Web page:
VALRICO — At the end of Brandon Lakes Avenue in Valrico, grass mostly obscures the water that gave the area its name.
Jason Lockler, 25, grew up in the Brandon Lakes neighborhood. He says the only way he can enjoy what used to be part of Valrico Lake now is by going out on his airboat, which he has been riding since the beginning of the year.
But Shelia Morris, who has lived in her home on Brandon Lakes Avenue for 16 years, prefers the grass to the sound of Lockler's airboat motor.
"I believe that every neighborhood has its own Dennis the Menace," she said. "Now, our Dennis the Menace has grown up."
Morris says the airboat is a nuisance, destroying both the neighborhood's peace and quiet and what she calls protected wetlands. But Lockler and neighbors who defend him say he has every right to run the airboat and that he tries to help the neighborhood by cleaning up the lake.
Unlike other types of boats, Lockler said his airboat allows him to access the water in spite of the plants growing there.
"They're fun," he said. "I've owned every kind of boat there is out there."
The Brandon Lakes homeowners association has approached him about cleaning up the shore and getting rid of overgrowth, he said. In a neighborhood with small children, Lockler said visibility is a safety concern; alligators could be right by the shore and no one would know.
"I'd like to wake up and walk out that door," he said, pointing to his house, "and maybe see water one day."
He said he only runs the airboat until 7:30 p.m. at the latest, and then only for an hour a day. Lockler, a stay-at-home dad, said even his 8-month-old son doesn't mind the noise.
"I can crank that airboat up and run while he's sleeping, and it doesn't even faze him," Lockler said.
He only knows of two people complaining, he said, and he doesn't want the trouble. He said he asked some of the residents before he bought his airboat what time their children went to bed so he could be off the lake before then.
"I respect my neighbors because they're my neighbors," he said.
But Morris begs to differ.
Since January, she has called the Sheriff's Office repeatedly to complain about Lockler's airboat. Morris said that when he drives his airboat through the water passages behind her house, the windows shake.
"We can't even hear the TV or hear each other talk when he's back there running it," said Morris, 47.
The Hillsborough County Sheriff's Office received two complaints about the airboat on Jan. 21 and 26, spokeswoman Debbie Carter said.
Deputies investigated and found that the boat had mufflers and proper safety equipment. They referred the complaints to the Florida Fish and Wildlife Conservation Commission. There was no reason to believe the area was protected wetlands, Carter said.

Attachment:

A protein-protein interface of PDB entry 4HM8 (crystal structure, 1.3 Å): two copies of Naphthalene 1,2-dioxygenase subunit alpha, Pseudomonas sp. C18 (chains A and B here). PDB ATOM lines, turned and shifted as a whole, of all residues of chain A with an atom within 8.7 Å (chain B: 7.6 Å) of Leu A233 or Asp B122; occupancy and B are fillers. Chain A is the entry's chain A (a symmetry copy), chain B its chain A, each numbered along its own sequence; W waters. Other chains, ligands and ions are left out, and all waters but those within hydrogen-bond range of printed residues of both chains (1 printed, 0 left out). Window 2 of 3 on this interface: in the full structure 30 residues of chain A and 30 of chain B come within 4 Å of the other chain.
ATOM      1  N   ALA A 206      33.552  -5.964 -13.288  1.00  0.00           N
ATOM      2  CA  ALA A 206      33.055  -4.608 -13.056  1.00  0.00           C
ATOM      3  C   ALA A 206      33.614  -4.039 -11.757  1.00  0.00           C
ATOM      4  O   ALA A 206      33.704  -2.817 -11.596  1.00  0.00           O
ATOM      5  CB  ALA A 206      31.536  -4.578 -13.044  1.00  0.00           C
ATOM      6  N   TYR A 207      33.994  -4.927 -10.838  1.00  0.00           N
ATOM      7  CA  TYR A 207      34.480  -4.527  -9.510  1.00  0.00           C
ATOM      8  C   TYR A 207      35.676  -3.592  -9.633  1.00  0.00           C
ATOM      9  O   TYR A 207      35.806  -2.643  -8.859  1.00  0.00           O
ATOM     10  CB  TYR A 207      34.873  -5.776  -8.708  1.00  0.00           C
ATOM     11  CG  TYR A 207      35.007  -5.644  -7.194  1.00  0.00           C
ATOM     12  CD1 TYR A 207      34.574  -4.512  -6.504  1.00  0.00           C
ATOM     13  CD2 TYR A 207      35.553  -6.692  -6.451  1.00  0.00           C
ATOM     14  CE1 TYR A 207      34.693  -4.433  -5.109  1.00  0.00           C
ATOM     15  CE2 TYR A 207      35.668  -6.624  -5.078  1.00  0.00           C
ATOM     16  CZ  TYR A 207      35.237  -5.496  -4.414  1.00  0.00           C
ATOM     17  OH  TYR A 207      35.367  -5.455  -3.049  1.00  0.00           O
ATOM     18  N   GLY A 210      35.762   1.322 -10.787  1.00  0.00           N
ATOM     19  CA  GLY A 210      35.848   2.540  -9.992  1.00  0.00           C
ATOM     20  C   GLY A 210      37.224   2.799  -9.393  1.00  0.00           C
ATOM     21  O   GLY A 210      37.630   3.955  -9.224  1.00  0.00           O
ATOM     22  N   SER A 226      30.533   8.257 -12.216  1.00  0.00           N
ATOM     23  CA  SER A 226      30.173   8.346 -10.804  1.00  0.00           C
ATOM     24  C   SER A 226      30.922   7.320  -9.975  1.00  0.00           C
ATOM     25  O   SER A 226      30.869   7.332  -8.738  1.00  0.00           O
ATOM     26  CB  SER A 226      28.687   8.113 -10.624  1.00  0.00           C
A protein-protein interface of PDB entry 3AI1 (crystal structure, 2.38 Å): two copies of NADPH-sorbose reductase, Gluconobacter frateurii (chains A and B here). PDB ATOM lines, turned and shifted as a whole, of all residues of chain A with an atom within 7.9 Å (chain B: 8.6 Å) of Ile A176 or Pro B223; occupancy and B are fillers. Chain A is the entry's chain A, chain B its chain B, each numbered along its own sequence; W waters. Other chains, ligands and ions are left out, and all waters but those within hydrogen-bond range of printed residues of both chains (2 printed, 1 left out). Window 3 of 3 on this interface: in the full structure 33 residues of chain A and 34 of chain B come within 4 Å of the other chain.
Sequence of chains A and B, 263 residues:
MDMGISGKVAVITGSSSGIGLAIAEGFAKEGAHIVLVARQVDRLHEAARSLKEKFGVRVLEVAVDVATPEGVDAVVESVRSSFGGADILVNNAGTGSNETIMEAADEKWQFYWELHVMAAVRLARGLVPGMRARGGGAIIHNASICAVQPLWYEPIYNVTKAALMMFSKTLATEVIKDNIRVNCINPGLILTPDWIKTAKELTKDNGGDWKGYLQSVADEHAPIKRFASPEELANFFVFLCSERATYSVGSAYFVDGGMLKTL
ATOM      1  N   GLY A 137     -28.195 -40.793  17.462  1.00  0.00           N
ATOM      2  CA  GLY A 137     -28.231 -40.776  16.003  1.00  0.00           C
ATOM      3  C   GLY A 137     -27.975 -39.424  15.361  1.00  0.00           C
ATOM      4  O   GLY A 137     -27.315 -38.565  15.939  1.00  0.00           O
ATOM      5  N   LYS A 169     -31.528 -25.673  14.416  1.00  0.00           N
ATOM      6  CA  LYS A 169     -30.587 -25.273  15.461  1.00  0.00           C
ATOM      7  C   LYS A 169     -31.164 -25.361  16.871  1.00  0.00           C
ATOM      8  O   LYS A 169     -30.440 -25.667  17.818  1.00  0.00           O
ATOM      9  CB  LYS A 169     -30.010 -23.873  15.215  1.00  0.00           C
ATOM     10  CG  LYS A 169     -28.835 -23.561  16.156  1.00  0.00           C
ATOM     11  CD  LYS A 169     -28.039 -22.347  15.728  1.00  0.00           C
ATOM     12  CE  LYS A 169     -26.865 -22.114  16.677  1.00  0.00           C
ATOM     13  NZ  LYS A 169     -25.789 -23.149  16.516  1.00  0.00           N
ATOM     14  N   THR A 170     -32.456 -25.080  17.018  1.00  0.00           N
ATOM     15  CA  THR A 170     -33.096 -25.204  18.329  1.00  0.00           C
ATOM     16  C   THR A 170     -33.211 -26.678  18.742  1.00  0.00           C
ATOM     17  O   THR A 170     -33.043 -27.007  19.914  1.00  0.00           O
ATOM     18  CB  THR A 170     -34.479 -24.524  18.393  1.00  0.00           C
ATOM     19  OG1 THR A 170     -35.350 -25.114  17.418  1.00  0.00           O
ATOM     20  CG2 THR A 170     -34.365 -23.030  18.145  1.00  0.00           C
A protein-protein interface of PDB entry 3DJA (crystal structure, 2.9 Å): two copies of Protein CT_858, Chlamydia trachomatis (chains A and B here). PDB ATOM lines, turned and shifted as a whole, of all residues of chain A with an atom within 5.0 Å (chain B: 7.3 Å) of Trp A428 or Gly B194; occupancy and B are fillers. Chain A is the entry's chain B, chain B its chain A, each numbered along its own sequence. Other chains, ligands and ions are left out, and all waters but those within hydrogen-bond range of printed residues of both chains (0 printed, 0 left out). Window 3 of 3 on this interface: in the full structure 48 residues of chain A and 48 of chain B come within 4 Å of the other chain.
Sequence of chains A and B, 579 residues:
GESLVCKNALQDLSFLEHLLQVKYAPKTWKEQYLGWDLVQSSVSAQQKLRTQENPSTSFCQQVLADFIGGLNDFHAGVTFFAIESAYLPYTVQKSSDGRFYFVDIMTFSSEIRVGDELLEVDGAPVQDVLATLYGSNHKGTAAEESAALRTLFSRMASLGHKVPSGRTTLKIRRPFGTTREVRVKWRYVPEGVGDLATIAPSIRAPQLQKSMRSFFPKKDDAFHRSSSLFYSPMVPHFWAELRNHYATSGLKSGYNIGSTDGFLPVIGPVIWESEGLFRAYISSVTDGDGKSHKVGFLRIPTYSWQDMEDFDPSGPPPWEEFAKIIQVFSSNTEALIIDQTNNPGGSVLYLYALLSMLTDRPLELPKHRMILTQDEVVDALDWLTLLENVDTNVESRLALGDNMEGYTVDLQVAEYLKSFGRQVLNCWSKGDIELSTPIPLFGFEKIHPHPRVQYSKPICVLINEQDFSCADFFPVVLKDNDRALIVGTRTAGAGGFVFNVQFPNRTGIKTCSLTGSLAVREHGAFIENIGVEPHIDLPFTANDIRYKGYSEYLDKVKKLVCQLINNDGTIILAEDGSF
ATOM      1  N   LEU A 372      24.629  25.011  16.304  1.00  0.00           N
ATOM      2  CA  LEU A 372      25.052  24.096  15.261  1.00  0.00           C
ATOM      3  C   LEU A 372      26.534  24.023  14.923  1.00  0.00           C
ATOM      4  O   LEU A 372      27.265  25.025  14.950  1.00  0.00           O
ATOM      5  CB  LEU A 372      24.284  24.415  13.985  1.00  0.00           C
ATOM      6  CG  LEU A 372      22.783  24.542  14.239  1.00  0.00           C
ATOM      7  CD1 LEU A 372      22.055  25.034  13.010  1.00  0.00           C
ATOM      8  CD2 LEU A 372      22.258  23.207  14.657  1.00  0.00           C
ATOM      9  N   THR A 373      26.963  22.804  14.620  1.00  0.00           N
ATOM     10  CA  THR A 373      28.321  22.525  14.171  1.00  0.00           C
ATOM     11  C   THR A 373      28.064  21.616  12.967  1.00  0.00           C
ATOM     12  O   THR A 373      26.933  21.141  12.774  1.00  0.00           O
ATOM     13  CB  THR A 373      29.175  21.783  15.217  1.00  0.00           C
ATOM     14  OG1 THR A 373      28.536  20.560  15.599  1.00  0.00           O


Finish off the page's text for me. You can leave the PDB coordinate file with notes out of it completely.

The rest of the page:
Gary Morse, spokesman for the commission's Lakeland office, said investigators looked into the complaint and found no violations. State laws don't prohibit running airboats, even in protected wetlands because they aren't likely to cause damage. Some federal laws provide broader protection, he said, but only with proof that running an airboat puts endangered species at risk.
Lockler's driving privileges are restricted to travel to and from work because he has several traffic violations including careless driving and driving with a suspended license, state records show. However, that doesn't affect his ability to operate a boat. He said he registered his airboat and has all the paperwork in order. The boat is registered to Rocky Scott Francisco of Lakeland, who said he sold the boat to Lockler in September.
Although Lockler seems to be within his rights to operate the airboat, it continues to divide the community.
Morris said other neighbors hate the airboat, but she's the only one who says anything about it. When asked by the Times, several Brandon Lakes residents said they agreed with Morris but didn't want to speak publicly about the situation.
Joe Havian and Ronda Strain, who live in houses at the end of the street on the water, said they have no problem with the airboat.
Storm sewers drain into the water, Strain said, and pollution and overgrowth build up. Strain gave Lockler permission to launch his boat from her property. Even though he's in her back yard, she doesn't find the noise intrusive.
"I wish people were more concerned about the lake than the noise," she said.
Havian, who just sold his house, said the lake looks better than he has seen it look in years.
Havian said Lockler offered to get rid of weeds and invasive plants for the neighbors for a lower price than professional companies would charge. Havian said Lockler's airboat does the neighborhood a service, although he is not doing any paid work on the lake.
"There are some people who are going to say he's a neighborhood terror, and he's had his moments," Havian said. "I think that if it were anybody but Jason, a lot of the complainers would not be complaining."
Times researcher John Martin contributed to this report. Hilary Lehman can be reached at firstname.lastname@example.org or (813) 661-2441.